Friday, March 10, 2017

Habits and conventions...

Habits and conventions...  This morning I had my usual tea and toast (Cache Crunch!) for breakfast.  To get the bread out, I had to untwist the “twist-em” closure on the loaf's bag – and for the ten-millionth time, someone (presumably named Debbie :) had twisted it on “backwards”.  I'd expected to twist it counter-clockwise to remove it, but instead that just wound it up some more.  With the twist-em closures, you can't really discern the direction of twist by inspection, you just have to try it to figure it out.  For me, it was disconcerting to discover that the closure was twisted that way – but I find it that way so often – roughly half the time – (including straight from the bakery) that it must be me that's weird.

So that got me to thinking about why I thought twisting clockwise to close the bag was the “right” way to do it.  I believe it must be derived from learning how to tighten and loosen bolts, screws, and pipes.  Except in the unusual case of “left-handed” threads, all of these everyday items tighten (screw in) when twisted clockwise, and loosen (screw out) when twisted counter-clockwise.  I've done so much work with such devices over the years that the directionality of them is now at the subconscious level.  When I do run into one with left-handed threads, it's disconcerting in precisely the same manner as that backwards twist-em.  But then, thinking about that, I remembered that I've known quite a few people for whom this directionality was not so clear.  Many of these people are women who have not (for reasons I'll let you speculate about) done much work with bolts, screws, and pipes.

Others, though, have life experiences more akin to mine.  Just to make one example: I have a neighbor who is older than I am, and has spent his entire working life around machinery.  While fixing an irrigation pipe last summer, he ran into trouble that he thought was caused by his arthritis interfering with his finger strength – he was unable to remove a 6" long nipple.  He called me over to help him out.  The pipe unscrewed easily, and when my neighbor saw me do it, he immediately started making fun of himself – because he'd been trying to tighten it!  Fifty years of field experience with machinery, and he still didn't have the directionality of threads down pat.  In fact, I discovered, he relied on a little jingle (“righty tighty, lefty loosy”) to jog his memory, but somehow he'd messed that up.  He told me that he's always had trouble remembering the direction to turn bolts, etc.  He's even marked his tools with arrows to help him remember.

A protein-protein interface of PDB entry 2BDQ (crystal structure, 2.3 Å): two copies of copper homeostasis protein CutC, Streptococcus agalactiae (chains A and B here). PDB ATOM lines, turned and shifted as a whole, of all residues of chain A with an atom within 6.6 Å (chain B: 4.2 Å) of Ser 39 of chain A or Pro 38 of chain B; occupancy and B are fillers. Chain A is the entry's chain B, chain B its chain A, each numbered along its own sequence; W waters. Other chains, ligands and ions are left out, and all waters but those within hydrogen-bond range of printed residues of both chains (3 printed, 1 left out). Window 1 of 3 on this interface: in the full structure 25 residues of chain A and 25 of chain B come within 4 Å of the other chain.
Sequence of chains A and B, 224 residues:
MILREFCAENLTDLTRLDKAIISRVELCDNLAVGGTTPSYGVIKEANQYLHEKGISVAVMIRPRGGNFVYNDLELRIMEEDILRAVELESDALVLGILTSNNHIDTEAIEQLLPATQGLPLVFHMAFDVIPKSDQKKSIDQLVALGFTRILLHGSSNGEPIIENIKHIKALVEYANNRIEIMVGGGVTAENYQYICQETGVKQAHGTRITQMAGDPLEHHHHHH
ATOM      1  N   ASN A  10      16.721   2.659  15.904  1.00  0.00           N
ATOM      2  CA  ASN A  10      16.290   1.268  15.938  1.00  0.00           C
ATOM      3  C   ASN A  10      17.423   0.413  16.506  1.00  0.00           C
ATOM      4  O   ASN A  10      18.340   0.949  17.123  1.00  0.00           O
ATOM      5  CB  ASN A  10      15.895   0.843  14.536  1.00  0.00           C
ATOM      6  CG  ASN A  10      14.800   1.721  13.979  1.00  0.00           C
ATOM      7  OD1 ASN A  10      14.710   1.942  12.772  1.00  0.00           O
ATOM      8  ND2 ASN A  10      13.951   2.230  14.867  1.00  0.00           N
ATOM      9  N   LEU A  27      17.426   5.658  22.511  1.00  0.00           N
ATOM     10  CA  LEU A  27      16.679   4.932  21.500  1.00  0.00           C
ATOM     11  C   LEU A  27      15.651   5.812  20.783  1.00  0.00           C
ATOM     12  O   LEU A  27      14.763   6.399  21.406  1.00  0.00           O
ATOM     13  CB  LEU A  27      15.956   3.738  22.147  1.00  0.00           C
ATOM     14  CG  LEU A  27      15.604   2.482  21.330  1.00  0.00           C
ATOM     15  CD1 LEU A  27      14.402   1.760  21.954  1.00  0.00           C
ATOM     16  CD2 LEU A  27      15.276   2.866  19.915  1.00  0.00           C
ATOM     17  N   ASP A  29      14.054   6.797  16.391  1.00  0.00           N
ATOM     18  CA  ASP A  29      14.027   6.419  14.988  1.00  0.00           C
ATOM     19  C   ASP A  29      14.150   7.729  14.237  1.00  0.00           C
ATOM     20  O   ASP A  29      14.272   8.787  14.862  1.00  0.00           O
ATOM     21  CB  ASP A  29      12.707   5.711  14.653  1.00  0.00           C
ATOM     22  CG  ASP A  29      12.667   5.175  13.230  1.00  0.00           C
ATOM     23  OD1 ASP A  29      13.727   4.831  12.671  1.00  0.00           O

Thinking about this apparent dichotomy (people who can or can't easily remember thread directions) got me to wondering if it might be related to dyslexia.  A little googling quickly eliminated that hypothesis: dyslexia is strictly related to words (as you can see from the word's roots!), and doesn't affect any other abilities so far as I can tell from the studies I scanned.  I learned thread directions so long ago that I can't recall at all whether it was difficult for me to learn.  Anything you've learned so well that it's now not even raised to a conscious level is, I suspect, like that.

Might it be related to one's spatial reasoning ability?  That's an area where the tests I've taken indicate I have a high ability, and it's also (feminists, avert your eyes) one where women score, on average, considerably below men.  Some men, obviously, score low as well.  I wonder how well this ability correlates with the ease of internalizing thread direction?  Or the sense of “proper” twist-em direction?  :)

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